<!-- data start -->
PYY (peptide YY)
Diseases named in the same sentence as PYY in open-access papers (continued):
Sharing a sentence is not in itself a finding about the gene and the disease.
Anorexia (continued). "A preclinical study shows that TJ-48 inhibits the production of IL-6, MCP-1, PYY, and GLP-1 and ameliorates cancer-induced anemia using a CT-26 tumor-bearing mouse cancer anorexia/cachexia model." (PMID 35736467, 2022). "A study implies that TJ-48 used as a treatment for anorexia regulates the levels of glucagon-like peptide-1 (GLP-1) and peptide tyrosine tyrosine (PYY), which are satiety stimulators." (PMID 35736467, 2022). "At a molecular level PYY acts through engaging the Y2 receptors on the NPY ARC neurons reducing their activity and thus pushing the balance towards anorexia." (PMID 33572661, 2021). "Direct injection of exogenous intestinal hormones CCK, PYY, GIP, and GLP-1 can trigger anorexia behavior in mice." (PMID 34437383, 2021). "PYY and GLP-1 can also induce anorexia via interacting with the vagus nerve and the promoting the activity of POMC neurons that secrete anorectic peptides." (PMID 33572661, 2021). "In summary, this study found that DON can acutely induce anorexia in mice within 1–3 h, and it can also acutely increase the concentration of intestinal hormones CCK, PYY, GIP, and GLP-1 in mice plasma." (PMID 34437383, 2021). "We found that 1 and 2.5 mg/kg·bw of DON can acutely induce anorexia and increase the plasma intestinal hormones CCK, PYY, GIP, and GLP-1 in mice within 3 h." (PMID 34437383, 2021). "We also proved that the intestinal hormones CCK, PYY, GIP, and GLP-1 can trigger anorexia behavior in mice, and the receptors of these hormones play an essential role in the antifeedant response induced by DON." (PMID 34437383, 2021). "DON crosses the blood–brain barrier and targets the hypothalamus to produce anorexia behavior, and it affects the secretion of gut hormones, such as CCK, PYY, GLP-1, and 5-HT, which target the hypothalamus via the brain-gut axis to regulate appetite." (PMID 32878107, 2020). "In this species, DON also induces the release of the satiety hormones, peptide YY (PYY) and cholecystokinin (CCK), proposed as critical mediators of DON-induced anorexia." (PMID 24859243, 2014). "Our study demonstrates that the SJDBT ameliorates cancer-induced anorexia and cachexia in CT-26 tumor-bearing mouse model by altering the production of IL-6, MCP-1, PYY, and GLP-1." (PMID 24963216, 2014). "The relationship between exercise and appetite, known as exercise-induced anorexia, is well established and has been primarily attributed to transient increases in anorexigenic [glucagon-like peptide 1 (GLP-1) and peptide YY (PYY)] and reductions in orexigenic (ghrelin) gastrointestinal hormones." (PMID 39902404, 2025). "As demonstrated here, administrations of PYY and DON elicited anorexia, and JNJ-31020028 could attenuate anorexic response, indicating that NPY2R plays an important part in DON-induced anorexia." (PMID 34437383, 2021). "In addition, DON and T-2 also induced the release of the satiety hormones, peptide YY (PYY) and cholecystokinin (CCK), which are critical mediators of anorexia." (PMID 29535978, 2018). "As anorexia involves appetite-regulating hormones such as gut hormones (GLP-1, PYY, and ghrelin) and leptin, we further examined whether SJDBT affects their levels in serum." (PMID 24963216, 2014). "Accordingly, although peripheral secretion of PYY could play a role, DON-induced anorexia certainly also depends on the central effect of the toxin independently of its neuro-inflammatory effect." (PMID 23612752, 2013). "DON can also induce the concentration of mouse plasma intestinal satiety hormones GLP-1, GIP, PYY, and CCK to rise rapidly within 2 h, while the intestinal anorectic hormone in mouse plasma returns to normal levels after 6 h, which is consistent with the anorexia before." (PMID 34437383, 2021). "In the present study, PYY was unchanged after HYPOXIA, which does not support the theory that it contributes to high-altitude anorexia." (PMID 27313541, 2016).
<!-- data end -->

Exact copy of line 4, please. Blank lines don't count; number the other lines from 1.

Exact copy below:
Anorexia (continued). "A preclinical study shows that TJ-48 inhibits the production of IL-6, MCP-1, PYY, and GLP-1 and ameliorates cancer-induced anemia using a CT-26 tumor-bearing mouse cancer anorexia/cachexia model." (PMID 35736467, 2022). "A study implies that TJ-48 used as a treatment for anorexia regulates the levels of glucagon-like peptide-1 (GLP-1) and peptide tyrosine tyrosine (PYY), which are satiety stimulators." (PMID 35736467, 2022). "At a molecular level PYY acts through engaging the Y2 receptors on the NPY ARC neurons reducing their activity and thus pushing the balance towards anorexia." (PMID 33572661, 2021). "Direct injection of exogenous intestinal hormones CCK, PYY, GIP, and GLP-1 can trigger anorexia behavior in mice." (PMID 34437383, 2021). "PYY and GLP-1 can also induce anorexia via interacting with the vagus nerve and the promoting the activity of POMC neurons that secrete anorectic peptides." (PMID 33572661, 2021). "In summary, this study found that DON can acutely induce anorexia in mice within 1–3 h, and it can also acutely increase the concentration of intestinal hormones CCK, PYY, GIP, and GLP-1 in mice plasma." (PMID 34437383, 2021). "We found that 1 and 2.5 mg/kg·bw of DON can acutely induce anorexia and increase the plasma intestinal hormones CCK, PYY, GIP, and GLP-1 in mice within 3 h." (PMID 34437383, 2021). "We also proved that the intestinal hormones CCK, PYY, GIP, and GLP-1 can trigger anorexia behavior in mice, and the receptors of these hormones play an essential role in the antifeedant response induced by DON." (PMID 34437383, 2021). "DON crosses the blood–brain barrier and targets the hypothalamus to produce anorexia behavior, and it affects the secretion of gut hormones, such as CCK, PYY, GLP-1, and 5-HT, which target the hypothalamus via the brain-gut axis to regulate appetite." (PMID 32878107, 2020). "In this species, DON also induces the release of the satiety hormones, peptide YY (PYY) and cholecystokinin (CCK), proposed as critical mediators of DON-induced anorexia." (PMID 24859243, 2014). "Our study demonstrates that the SJDBT ameliorates cancer-induced anorexia and cachexia in CT-26 tumor-bearing mouse model by altering the production of IL-6, MCP-1, PYY, and GLP-1." (PMID 24963216, 2014). "The relationship between exercise and appetite, known as exercise-induced anorexia, is well established and has been primarily attributed to transient increases in anorexigenic [glucagon-like peptide 1 (GLP-1) and peptide YY (PYY)] and reductions in orexigenic (ghrelin) gastrointestinal hormones." (PMID 39902404, 2025). "As demonstrated here, administrations of PYY and DON elicited anorexia, and JNJ-31020028 could attenuate anorexic response, indicating that NPY2R plays an important part in DON-induced anorexia." (PMID 34437383, 2021). "In addition, DON and T-2 also induced the release of the satiety hormones, peptide YY (PYY) and cholecystokinin (CCK), which are critical mediators of anorexia." (PMID 29535978, 2018). "As anorexia involves appetite-regulating hormones such as gut hormones (GLP-1, PYY, and ghrelin) and leptin, we further examined whether SJDBT affects their levels in serum." (PMID 24963216, 2014). "Accordingly, although peripheral secretion of PYY could play a role, DON-induced anorexia certainly also depends on the central effect of the toxin independently of its neuro-inflammatory effect." (PMID 23612752, 2013). "DON can also induce the concentration of mouse plasma intestinal satiety hormones GLP-1, GIP, PYY, and CCK to rise rapidly within 2 h, while the intestinal anorectic hormone in mouse plasma returns to normal levels after 6 h, which is consistent with the anorexia before." (PMID 34437383, 2021). "In the present study, PYY was unchanged after HYPOXIA, which does not support the theory that it contributes to high-altitude anorexia." (PMID 27313541, 2016).